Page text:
Too often salespeople put their focus on being liked. “If the prospect likes me, they will buy” becomes the motto. Instead of focusing on the real added value they can bring to the table, salespeople often put their effort into being friends. In this day and age, being liked is just the ante to get into the game. The world is filled with well-liked sales people that can’t close a deal. A salesperson’s goal is to make money not make friends. While being likable is a huge advantage, it rarely closes the deal all by itself.
Many prospects will not buy anything from a salesperson simply because they like them. Every person in the world has people they like. However, they wouldn’t necessarily buy a product or service from those people. Parents like and love their children. However, most parents wouldn’t put a lot of credibility into what their child suggests they buy. This is because they lack expertise and credibility to support their suggestion. We teach three rules: People buy from people, people buy from people they like, and people buy from people like themselves. While this is true there has never been more of a press to commoditize what we sell. So we must continue to work past simple friendship to include return on investment, differentiation, and real value.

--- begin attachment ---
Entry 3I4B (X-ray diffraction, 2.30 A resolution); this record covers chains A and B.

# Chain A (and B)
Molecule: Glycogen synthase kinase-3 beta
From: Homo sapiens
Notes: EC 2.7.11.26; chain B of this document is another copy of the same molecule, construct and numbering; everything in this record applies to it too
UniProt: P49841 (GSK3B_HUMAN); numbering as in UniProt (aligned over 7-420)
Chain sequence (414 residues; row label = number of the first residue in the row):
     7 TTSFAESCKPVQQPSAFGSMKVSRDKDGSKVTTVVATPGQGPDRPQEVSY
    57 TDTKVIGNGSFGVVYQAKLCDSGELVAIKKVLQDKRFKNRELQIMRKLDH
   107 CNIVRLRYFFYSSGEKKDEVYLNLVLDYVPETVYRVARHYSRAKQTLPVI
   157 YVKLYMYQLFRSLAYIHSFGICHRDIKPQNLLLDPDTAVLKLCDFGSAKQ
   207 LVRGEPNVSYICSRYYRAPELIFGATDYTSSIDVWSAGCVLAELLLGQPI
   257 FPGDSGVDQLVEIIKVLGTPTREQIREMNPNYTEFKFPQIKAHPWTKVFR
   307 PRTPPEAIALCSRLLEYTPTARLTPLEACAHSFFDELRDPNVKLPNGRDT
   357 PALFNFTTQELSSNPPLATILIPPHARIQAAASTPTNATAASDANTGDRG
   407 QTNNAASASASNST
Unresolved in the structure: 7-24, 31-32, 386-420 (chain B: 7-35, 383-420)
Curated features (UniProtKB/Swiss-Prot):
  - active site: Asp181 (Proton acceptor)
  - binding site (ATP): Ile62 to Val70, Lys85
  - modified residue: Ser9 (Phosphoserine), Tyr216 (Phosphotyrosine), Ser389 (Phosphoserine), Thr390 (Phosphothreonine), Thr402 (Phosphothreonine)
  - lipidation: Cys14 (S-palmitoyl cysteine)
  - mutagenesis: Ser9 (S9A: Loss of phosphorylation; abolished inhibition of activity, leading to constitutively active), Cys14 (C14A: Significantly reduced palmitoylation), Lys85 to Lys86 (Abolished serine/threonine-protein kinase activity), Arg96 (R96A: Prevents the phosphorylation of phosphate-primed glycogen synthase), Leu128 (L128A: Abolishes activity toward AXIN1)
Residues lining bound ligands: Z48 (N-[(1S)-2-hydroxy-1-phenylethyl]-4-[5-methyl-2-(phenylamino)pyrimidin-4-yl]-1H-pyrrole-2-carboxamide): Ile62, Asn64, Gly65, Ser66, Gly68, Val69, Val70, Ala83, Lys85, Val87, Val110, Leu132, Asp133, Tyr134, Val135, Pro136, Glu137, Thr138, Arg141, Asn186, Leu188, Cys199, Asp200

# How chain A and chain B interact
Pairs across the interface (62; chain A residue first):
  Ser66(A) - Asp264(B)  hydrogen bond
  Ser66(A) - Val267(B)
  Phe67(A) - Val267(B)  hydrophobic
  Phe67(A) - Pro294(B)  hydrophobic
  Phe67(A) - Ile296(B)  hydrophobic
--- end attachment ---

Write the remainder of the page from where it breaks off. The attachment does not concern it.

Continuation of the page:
We have to sell to our prospect’s pain. Pain and action are linked. Pain brings about commitment to change. Show the product or service in a light that shows how it solves a problem or benefits the prospect. Don’t just strive to be liked. Strive to discover why your product is the best fit. A prospect will buy if they see a solution to their problem but won’t necessarily buy if they simply like us. In an ideal world, we will be able to get the prospect to like us. However, that is only leveraged to find the right reasons for the prospect to buy. People will buy from people they like, but only if the salesperson positions the solution the right way.